‘The Waiting’ is a flawless depiction of the separations caused by war


South Korean comic book artist Keum Suk Gendry-Kim really started to think about who she was while studying art in France in the early 2000s, and hers.

Waiting, his last work since Grass – a critically acclaimed 2019 graphic novel about the plight of a Korean woman forced into sexual slavery by the Japanese during World War II – continues Gendry-Kim’s unflinching portrayal of displacement caused by war, the migration and prejudice.

It was during these years abroad that Gendry-Kim learned that his mother had a sister who could have lived in Pyongyang, North Korea. Before the Korean War, her mother’s family had made a trip north from their home in Jeolla Province, South Korea, stopping in Pyongyang en route. Her mother and the rest of the family then returned to the south, but her aunt somehow remained in the north. Before his mother’s revelation, Gendry-Kim was unaware that this separation was part of his family history.

Waiting, although inspired by the author’s family account and two other historical documents, is constructed as fictionalized by describing the story of Gwija, a North Korean woman who is estranged from her family as she walks towards the south during the war with a group of refugees. After briefly leaving the group to breastfeed her little girl, she loses sight of her husband and her three-year-old son, never to see them again.

Since the chances of a real reunion between long-estranged family members are infinitesimal – those chosen by the annual government lottery represent only 1.5% of the total number of registrants – Waiting reveals, through fierce brushstrokes that often seem to explode from its frames, the desire and resentment suffered by those whose lives have been held hostage in the past. Arriving in Busan, South Korea, Gwija ends up marrying another refugee also deprived of a family, but for a young son who reminds her of her lost son. Years later, she recklessly tells the girl born of this second union that her southern marriage – despite her mutual sustenance – is simply a timely arrangement, from which each partner can freely come out as they reunite with their original family.

As if to correct this forgetting of the present – which over time has become Gwija’s permanent choice unlike his distant past – Gendry-Kim adopts a non-linear approach that is both radical and naturalistic, to illustrate what happens in everyday life. of his protagonist when his other life is put on hold. While fully recognizing the plight of biological family members separated along the North-South border during the Korean War, Waiting also celebrates the beauty of family ties forged to alleviate the destructive forces of history.

While fully recognizing the plight of biological family members separated along the North-South border during the Korean War, “The Waiting” also celebrates the beauty of family ties forged to alleviate the destructive forces of history.

Specifically, Gendry-Kim’s graphic narrative depicts Elder Gwija’s daily movements – from preparing her midday meal to putting on her shoes – as rituals that seem both meticulous and impressionistic, the sequential frames both relaxed and accelerated by the idea of ​​advancing in age. At the same time, by modulating the narrative sequence, the author also affirms the resilient link, sometimes unrecognized, between Gwija and her independent younger sister. A bittersweet account of an elderly neighbor’s meeting with her long-lost sister from North Korea is punctuated by several pages of black, before opening up to the lush, textured foliage of Jeju Island below. -relief on a white space, where Gwija and her daughter happily embark on a vacation excursion.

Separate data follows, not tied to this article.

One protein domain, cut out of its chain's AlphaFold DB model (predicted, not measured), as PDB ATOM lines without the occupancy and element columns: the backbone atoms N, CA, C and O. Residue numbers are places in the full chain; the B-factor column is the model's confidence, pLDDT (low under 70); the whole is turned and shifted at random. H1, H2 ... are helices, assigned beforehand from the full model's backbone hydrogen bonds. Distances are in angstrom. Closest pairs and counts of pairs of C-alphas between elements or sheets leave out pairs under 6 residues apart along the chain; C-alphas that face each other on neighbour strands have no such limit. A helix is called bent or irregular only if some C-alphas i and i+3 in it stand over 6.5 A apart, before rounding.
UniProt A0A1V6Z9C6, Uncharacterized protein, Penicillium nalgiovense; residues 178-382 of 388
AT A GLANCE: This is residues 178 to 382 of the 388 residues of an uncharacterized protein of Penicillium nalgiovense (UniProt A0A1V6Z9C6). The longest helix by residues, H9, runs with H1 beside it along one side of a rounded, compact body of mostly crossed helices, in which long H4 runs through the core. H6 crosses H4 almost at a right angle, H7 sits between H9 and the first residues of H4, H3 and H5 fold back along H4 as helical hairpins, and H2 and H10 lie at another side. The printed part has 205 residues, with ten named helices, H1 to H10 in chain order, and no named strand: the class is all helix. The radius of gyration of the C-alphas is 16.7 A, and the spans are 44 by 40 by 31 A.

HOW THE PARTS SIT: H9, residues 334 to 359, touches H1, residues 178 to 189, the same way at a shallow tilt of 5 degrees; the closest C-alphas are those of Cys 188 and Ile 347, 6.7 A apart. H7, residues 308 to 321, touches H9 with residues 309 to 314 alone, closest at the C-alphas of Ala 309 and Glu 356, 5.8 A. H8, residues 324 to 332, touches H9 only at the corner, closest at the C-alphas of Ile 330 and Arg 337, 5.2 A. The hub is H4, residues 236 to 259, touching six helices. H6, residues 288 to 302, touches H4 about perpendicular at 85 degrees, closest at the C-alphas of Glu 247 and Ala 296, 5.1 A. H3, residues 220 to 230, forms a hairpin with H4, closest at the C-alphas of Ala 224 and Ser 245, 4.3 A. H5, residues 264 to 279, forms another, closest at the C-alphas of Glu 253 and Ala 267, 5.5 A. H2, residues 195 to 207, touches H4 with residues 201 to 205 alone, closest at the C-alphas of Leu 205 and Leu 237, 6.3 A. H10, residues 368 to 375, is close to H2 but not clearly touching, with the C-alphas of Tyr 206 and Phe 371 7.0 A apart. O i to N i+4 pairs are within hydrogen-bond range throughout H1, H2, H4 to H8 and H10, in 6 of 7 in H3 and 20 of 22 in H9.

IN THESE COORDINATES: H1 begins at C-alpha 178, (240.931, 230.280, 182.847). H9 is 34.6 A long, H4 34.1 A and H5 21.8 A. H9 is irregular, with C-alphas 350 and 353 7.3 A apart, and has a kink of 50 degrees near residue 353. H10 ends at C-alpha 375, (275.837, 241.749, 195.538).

Nonetheless, Gwija’s life – even before the Korean War – has already been framed by norms of male ancestry. Waiting, in a sense, also represents the painful slowness of achieving gender equality in Korean society. Gendry-Kim’s former dislocation became a catalyst for her artistic endeavor: “Because I am a woman and grew up watching my mother and sisters face gender discrimination in a patriarchal society.” , I feel determined to tell women-centered stories. , she said in a recent interview. Waiting Vividly captures Gwija’s chronic deprivation – how she is not allowed to go to school like her male siblings, how she and her mother often have to eat bony fish heads while her father and other male family members get the best bits, how her son’s longing and transferred affection for his stepson keep him from genuinely appreciating both the daughter from his first marriage and the one born of his union “Improvised”.

Janet Hong, the English translator for Gendry-Kim, admits that she similarly gravitates “to stories about broken and imperfect people … the neglected, the marginalized and the disenfranchised.” The author and translator understand the power of images in the comic book medium, how serious topics – how war and patriarchy leads to the endless exile of vulnerable people – can be made accessible to a wide audience. and serve as effective instruments for change. And while words presumably play a secondary role to images in a graphic novel, their “silence”, crafted by an insightful translator in tune with the artist’s powerful visual representation, cuts deeply.

Thúy Đinh is a freelance critic and literary translator. His work can be found at thuydinhwriter.com. She tweet @ThuyTBDinh.

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